A top city of Chicago lawyer stepped down after a federal judge accused him of hiding evidence in a fatal police shooting, the latest allegation of wrongdoing amid ongoing scrutiny of how the city deals with such cases.
Separately, the city agency that investigates police shootings vowed greater transparency, saying Monday that it would start divulging some details of active cases as it tries to bolster public confidence in the process.
Since November, Chicago has been dealing with fallout from the release of a video showing a white officer fatally shooting black teenager Laquan McDonald. The video prompted protests and led to a wide-ranging civil rights investigation of the entire police department by the U.S. Department of Justice.
Monday’s 72-page opinion from U.S. District Judge Edmond Chang was part of a civil lawsuit brought by relatives of Darius Pinex, a black man, who was shot and killed by police during a 2011 traffic stop in Chicago.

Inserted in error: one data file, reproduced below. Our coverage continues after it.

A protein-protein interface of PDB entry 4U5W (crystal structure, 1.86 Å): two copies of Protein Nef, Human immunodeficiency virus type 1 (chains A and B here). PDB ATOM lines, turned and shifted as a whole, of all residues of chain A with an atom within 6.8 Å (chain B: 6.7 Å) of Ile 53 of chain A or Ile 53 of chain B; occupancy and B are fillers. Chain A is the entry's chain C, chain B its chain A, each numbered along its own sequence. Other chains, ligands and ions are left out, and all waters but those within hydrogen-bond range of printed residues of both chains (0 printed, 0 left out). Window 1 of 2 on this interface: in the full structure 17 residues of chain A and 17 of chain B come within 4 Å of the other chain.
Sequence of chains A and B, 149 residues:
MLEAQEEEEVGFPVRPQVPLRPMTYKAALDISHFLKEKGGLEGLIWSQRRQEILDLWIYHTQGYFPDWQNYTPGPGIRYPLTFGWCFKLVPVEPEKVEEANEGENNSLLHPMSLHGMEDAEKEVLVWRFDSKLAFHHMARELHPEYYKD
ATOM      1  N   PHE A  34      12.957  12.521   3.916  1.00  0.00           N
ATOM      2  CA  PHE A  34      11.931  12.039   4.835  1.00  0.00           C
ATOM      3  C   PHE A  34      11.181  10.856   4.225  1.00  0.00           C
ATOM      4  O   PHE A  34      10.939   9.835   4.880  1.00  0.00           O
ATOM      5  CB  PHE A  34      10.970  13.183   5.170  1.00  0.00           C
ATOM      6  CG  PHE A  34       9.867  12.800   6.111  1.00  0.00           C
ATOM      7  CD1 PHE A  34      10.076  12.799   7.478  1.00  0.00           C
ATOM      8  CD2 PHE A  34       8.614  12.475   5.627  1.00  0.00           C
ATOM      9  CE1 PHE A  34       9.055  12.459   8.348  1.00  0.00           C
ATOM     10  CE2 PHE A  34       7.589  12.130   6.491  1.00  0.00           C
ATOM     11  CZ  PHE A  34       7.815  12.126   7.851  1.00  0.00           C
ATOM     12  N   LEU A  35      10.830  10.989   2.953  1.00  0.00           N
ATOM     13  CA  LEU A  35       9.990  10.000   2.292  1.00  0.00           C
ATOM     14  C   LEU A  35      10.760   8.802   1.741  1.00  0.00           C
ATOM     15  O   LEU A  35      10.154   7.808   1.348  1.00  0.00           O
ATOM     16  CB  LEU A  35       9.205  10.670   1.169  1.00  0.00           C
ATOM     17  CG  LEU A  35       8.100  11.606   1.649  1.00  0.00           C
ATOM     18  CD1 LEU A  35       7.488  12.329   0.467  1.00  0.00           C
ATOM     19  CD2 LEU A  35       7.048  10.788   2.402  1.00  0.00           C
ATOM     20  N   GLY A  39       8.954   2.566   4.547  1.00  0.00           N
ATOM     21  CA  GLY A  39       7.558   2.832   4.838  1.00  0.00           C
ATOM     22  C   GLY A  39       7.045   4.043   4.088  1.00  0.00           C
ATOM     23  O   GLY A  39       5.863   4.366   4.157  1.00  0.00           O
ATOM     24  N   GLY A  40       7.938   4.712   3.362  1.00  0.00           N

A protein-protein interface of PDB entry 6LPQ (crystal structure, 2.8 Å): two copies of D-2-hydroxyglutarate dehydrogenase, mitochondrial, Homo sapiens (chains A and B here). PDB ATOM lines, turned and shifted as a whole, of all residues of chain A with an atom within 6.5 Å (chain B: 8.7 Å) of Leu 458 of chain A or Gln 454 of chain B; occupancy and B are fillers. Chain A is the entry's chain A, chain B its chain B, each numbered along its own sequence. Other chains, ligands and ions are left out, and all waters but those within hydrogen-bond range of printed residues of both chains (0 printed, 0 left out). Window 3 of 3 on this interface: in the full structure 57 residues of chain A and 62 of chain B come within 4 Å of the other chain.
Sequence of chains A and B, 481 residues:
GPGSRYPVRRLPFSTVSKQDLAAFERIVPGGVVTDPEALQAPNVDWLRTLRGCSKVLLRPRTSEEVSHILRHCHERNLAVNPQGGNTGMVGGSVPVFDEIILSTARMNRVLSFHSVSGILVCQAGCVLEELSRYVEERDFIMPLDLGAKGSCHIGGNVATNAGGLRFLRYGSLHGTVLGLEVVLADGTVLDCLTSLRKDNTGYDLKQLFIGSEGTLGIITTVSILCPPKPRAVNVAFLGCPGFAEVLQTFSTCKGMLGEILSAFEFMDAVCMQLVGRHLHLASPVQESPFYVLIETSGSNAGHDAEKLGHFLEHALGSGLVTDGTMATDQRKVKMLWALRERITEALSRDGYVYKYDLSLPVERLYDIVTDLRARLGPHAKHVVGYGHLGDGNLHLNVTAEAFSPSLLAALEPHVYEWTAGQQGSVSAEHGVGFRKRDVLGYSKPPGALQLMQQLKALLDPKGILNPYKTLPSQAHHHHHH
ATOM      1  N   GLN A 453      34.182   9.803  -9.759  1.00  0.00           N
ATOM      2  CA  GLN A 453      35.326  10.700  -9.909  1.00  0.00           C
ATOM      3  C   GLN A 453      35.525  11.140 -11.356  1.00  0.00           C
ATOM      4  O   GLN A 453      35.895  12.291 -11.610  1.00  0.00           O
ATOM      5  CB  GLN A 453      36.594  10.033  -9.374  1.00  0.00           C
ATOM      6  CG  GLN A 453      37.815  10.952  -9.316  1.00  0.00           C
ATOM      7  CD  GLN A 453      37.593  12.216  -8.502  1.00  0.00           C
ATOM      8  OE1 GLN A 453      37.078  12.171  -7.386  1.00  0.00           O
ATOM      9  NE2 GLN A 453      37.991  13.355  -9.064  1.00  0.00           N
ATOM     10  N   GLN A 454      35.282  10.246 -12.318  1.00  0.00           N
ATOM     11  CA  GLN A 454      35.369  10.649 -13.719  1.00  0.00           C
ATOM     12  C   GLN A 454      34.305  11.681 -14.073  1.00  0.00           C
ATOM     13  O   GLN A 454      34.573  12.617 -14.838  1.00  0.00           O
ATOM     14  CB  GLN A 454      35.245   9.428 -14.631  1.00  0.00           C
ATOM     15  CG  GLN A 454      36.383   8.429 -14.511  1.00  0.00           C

The officers, Raoul Mosqueda and Gildardo Sierra, said they opened fire as Pinex refused orders and put his car in reverse. The officers had said they stopped Pinex because his car matched a description they heard on their police radio of a car suspected of involvement in an earlier shooting. But records emerged after the trial began that officers weren’t listening to the channel broadcasting the radio traffic about the suspect’s car. The judge said a city lawyer “intentionally concealed” that evidence.
The judge on Monday tossed a jury’s finding in April that the police shooting was justified, ordered a new trial and instructed the city to pay attorney’s fees to the plaintiffs.
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